House Republicans are taking another bite out of the Obama administration's climate agenda, this time targeting a promise to spend billions of dollars to help poor countries adapt to extreme weather.

President Obama in November pledged to send $3 billion over several years to the United Nations Green Climate Fund, which combines public and private dollars with a goal to build a $100 billion fund by 2020. The U.S. commitment was the largest for the U.N. fund, which collected more than $10 billion from world governments.

In the fiscal 2016 budget proposal, Obama called for $500 million to kick off the pledge.

House Republicans, meanwhile, are offering nothing.

An appropriations bill for the State Department and related agencies released Tuesday would zero out the Green Climate Fund and other international climate programs. According to the House Appropriations Committee, the move was made to help clear up funding for military activities in the Middle East and Latin America, as well as a $173 million increase in embassy and diplomatic security to meet needs identified after the Benghazi terrorist attack.

Overall, the bill calls for $47.8 in regular discretionary and Global War on Terror funding, $1.4 billion below the fiscal 2015 enacted level and $6.1 billion below Obama's request. An appropriations subcommittee will mark up the bill Wednesday.

The bill also contains language that would lift partial restrictions on U.S. government financing for coal projects abroad through the Overseas Private Investment Corporation, the Export-Import Bank, and the World Bank, put in place by the Obama administration in 2013. Environmentalists have praised the restriction for limiting global emissions from coal, but industry groups and Republicans have said it's blocking countries from the cheapest fuel source and hurting the domestic coal industry's ability to export technology.

It would also zero out funding for other international climate spending through the Strategic Climate Fund and the Clean Technology Fund, commitments that were started under the George W. Bush administration. In 2008, Bush pledged $2 billion to the joint World Bank-backed funds, which would help developing countries develop clean energy.

On the whole, the U.S. spends between $800 and $900 million on various international climate programs, mostly through State and the Treasury Department (a February report from the Congressional Research Service breaks it down).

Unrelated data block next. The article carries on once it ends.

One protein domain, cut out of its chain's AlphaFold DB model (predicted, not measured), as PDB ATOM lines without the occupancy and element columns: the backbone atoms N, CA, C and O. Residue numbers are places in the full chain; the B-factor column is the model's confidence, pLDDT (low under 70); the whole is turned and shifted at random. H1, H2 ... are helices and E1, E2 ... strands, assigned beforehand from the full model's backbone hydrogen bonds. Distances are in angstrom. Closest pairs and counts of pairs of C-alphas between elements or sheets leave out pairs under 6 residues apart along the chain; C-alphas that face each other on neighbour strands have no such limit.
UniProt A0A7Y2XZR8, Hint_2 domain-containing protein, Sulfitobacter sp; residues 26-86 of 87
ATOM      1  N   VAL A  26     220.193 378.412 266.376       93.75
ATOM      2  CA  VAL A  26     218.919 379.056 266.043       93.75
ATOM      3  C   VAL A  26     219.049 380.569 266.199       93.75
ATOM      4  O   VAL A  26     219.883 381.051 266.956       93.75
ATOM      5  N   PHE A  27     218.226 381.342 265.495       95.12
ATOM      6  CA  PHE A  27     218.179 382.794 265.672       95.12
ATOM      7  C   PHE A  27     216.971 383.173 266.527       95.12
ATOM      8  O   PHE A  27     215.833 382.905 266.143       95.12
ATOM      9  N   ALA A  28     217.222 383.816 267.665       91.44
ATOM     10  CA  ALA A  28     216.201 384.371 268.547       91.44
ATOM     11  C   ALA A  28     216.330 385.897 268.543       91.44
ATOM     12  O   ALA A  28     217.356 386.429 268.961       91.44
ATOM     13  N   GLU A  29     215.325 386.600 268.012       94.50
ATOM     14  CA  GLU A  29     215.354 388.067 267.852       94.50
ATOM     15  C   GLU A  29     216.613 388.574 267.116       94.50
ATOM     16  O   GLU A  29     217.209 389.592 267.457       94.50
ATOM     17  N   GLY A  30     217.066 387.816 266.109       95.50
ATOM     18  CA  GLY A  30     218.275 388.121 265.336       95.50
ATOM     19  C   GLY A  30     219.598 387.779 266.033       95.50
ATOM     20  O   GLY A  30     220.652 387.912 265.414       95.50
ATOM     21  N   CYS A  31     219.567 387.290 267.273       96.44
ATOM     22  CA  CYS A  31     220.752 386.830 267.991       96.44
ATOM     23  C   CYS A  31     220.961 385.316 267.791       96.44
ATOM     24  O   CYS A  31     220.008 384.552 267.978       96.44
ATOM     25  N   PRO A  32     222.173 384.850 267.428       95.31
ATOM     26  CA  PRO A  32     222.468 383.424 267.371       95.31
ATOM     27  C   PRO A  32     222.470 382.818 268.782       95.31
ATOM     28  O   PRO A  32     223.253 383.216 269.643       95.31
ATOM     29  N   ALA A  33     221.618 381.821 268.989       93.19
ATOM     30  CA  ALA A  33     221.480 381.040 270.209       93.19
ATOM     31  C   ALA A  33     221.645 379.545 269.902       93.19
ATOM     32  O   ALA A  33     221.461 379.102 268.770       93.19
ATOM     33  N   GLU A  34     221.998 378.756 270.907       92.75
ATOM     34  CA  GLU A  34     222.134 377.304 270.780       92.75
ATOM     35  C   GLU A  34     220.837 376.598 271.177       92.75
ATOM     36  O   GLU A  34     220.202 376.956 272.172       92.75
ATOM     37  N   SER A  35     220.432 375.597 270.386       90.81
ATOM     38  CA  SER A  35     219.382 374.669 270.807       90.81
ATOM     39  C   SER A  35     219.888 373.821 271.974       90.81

The climate funds have always been a tough sell for Republicans on the Hill, and the House has targeted that spending in the past, only to have it restored by Democrats in the Senate. With Republicans back in charge of the spending process, it's more likely they'll try to kill the funds.

Sen. James Inhofe, chairman of the Environment and Public Works Committee, said he would "do everything in my power to prevent $3 billion in taxpayer dollars from going to the Green Climate Fund, where the money will be spent by unelected U.N. bureaucrats to dictate U.S. policy and hinder developing countries' ability to aggressively address the economics of poverty." Senate Majority Leader Mitch McConnell's office has indicated Republicans would block the funding.

Republicans had barred spending on the fund in the omnibus spending bill that passed Congress in December, but the administration had not intended to start its pledge in fiscal 2015.

The trade-off between national security and climate spending has been a particularly potent point for Republicans, who say that the State Department is spending too much time focused on the environment at the cost of fighting terrorism.

Failing to live up to the Green Climate Fund pledge won't only hurt the international effort financially, but could mean the U.S. loses face in international talks. David Waskow, director of the World Resources Institute's international climate initiative, said there's been renewed momentum heading into the U.N. climate talks in Paris at the end of the year.

"We've seen a fairly important shift in terms of developing countries starting to act and even pledge money themselves in the green climate fund," Waskow said. "Not being able to send this money is certainly going to have a negative effect in terms of maintaining that momentum."

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